|Date of Birth||May 15, 1881|
|Place of Birth||Paris, Ontario|
|Next of Kin||Violet May Fraser, wife, Box 95, Kenora, Ontario|
|Trade / Calling||Electrician|
|Service Record||Link to Service Record|
|Battalion||Depot Battalion, CRT|
|Force||Canadian Expeditionary Force|
|Branch||Canadian Railway Troops|
|Enlisted / Conscripted||Enlisted|
|Place of Enlistment||Port Arthur, Ontario|
|Address at Enlistment||Box 95, Kenora, Ontario|
|Date of Enlistment||May 5, 1916|
|Age at Enlistment||35|
|Theatre of Service||Great Britain|
|Prisoner of War||No|
|Date of Death||January 31, 1946|
|Age at Death||64|
|Buried At||Lake of the Woods Cemetery, Kenora, Ontario|
Gordon David Fraser was born on 15 May 1881 in Paris, Ontario. His father William Fraser was born in Caledonia in the state of New York while his mother Margaret Emeline Colman was born in Ireland. For most of his adult life William worked as a plasterer although in latter years he was an assessor and tax collector. Children born to the family were William John (1869), Archibald Colin (1871-1936), Annie (1873-1920), James Allan (1876-1916), Flora Emeline (1878), Gordon, Aylmer Donald (1883), and Hector Lorne (1885).
In 1903 Gordon moved to Rat Portage (later renamed Kenora) in northwestern Ontario where he found work as an electrician at the power house, first with the town and then later with the Ontario and Minnesota Pulp and Paper Company. On 14 September 1910 he married Violet May Fabey. Born in Toronto and daughter of journalist James Fabey, Violet came to Rat Portage in 1896 where she served as one of the town’s earliest telephone operators.
With occupation given as electrician and his wife Violet as next of kin, Gordon signed his attestation papers in Port Arthur, Ontario on 5 May 1916. Gordon had previously served in South Africa, enlisting in London, Ontario in April of 1902, and arriving in Durban that June. With the end of the Boer War he was discharged from service on the 29th of July.
Organized in November 1915 with recruitment throughout northwestern Ontario, the 94th Battalion was mobilized in Port Arthur. As a Private and bandsman with the 94th Battalion, Gordon embarked from Halifax aboard the Olympic on 28 June 1916. Once in England he was transferred to the 32nd Reserve Battalion and from there to the Canadian Casualty Assembly Centre in mid October. Having suffered a back injury in 1910, Gordon was unable to lift loads and training was difficult. He returned to Canada on furlough in late December of 1916 for eight weeks. Back in England, he was transferred to the Canadian Railway Troops Depot at Purfleet in May of 1917. Gordon arrived in Halifax on 17 January 1919 aboard the Olympic, with final discharge on the 21st of March.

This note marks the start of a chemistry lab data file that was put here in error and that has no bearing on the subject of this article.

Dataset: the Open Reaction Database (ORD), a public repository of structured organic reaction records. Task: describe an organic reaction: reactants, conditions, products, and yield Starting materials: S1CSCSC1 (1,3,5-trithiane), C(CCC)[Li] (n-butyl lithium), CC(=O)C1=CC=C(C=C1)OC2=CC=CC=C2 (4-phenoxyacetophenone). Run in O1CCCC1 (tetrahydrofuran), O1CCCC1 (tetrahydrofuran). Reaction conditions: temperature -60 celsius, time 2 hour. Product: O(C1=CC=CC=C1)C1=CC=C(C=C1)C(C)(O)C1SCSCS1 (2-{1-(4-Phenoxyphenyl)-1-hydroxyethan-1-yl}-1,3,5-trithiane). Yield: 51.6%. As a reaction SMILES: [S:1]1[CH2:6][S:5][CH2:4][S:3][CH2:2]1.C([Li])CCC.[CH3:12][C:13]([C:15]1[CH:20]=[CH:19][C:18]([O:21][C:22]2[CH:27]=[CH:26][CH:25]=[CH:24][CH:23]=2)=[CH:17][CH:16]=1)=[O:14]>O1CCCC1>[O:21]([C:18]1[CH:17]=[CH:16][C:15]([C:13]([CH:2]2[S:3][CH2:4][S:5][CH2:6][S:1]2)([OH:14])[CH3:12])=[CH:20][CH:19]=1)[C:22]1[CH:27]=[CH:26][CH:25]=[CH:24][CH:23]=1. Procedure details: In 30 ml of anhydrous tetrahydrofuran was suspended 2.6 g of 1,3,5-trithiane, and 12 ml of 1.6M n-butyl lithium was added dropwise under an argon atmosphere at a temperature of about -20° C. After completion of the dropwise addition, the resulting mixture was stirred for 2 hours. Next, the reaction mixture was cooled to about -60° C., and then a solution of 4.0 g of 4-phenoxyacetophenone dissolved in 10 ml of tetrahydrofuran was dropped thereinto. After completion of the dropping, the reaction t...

Once back in Kenora Gordon continued to work at the power house. Very musical, he was a member of the Citizens Band of Kenora. He was also a member of the Gold Lodge, IOOF, Lake of the Woods Masonic Lodge, and the Lake Woodena Lodge. While he was overseas Violet attended the Success Business College in Winnipeg and established the Kenora Business School in 1919 which she operated until 1959.
Predeceased by his mother in 1907, his father in 1913, and most of his siblings, Gordon died on 31 January 1946 in Kenora. At the time of his death he was survived by his wife Violet and sister Flora (Florence). Violet stayed in Kenora and died in 1967. Gordon and Violet are interred in the Lake of the Woods Cemetery, Kenora.
A Kenora newspaper article reporting Gordon’s enlistment in 1916 also reported that his brothers Archibald and Aylmer both served. Aylmer, embarking from Quebec in September of 1914 with the 4th Battalion, was gassed at the battle of St Julian. Archie, arriving in France in September of 1915 with the 19th Battalion, had been invalided home that December. Both brothers survived the war.
By Judy Stockham